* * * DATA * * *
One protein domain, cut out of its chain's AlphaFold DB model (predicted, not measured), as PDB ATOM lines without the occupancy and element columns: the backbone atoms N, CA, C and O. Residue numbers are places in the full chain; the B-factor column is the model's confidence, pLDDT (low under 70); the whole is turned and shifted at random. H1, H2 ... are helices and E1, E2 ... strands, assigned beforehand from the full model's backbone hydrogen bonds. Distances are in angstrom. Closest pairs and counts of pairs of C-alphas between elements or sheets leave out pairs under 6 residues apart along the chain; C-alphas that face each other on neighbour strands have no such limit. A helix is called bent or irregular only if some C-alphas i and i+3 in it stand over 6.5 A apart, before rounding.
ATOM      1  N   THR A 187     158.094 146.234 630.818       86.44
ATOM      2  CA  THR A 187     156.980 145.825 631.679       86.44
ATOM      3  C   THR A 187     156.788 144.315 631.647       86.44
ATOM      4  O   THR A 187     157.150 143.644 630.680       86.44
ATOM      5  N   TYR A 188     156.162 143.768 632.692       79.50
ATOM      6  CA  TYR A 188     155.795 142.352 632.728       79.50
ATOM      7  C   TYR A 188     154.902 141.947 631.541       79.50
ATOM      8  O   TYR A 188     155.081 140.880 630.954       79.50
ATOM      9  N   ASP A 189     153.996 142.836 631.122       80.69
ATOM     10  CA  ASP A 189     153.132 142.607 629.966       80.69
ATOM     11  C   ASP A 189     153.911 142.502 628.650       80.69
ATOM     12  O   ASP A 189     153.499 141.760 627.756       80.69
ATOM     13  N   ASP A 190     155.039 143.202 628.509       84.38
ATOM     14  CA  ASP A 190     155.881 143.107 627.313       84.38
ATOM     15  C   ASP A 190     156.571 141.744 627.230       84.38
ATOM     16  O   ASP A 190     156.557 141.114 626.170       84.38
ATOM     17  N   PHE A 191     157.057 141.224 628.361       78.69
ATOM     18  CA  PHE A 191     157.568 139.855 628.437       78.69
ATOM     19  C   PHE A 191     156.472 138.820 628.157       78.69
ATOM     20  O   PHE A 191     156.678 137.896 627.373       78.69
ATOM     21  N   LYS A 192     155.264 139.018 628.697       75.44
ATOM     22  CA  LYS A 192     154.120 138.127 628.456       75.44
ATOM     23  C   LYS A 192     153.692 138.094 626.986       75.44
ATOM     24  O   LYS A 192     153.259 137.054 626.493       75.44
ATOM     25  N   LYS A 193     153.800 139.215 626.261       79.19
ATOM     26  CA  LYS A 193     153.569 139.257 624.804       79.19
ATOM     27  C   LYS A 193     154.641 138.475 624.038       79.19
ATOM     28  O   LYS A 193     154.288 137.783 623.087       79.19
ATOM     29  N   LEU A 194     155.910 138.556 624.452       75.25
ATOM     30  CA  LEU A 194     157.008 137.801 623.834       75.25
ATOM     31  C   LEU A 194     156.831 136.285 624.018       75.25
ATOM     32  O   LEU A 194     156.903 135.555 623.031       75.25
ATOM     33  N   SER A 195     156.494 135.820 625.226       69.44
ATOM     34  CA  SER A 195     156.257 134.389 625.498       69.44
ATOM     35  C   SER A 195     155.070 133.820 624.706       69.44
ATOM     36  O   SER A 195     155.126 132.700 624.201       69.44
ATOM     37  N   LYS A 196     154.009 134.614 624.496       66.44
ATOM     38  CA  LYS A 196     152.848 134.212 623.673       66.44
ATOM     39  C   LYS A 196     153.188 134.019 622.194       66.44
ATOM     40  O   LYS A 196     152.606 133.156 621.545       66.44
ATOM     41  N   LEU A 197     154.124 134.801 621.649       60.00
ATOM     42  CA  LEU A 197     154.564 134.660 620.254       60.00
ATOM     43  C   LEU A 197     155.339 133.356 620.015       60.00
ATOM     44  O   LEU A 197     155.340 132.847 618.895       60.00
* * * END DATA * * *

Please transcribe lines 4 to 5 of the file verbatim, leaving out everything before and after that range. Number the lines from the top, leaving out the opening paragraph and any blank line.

ATOM      4  O   THR A 187     157.150 143.644 630.680       86.44
ATOM      5  N   TYR A 188     156.162 143.768 632.692       79.50